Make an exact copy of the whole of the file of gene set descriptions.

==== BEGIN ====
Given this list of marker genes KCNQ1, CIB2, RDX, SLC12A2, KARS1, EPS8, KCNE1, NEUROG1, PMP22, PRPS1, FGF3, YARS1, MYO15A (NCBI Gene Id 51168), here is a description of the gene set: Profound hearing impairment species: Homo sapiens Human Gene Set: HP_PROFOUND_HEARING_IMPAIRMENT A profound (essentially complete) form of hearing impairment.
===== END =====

Given this list of marker genes KCNQ1, CIB2, RDX, SLC12A2, KARS1, EPS8, KCNE1, NEUROG1, PMP22, PRPS1, FGF3, YARS1, MYO15A (NCBI Gene Id 51168), here is a description of the gene set: Profound hearing impairment species: Homo sapiens Human Gene Set: HP_PROFOUND_HEARING_IMPAIRMENT A profound (essentially complete) form of hearing impairment.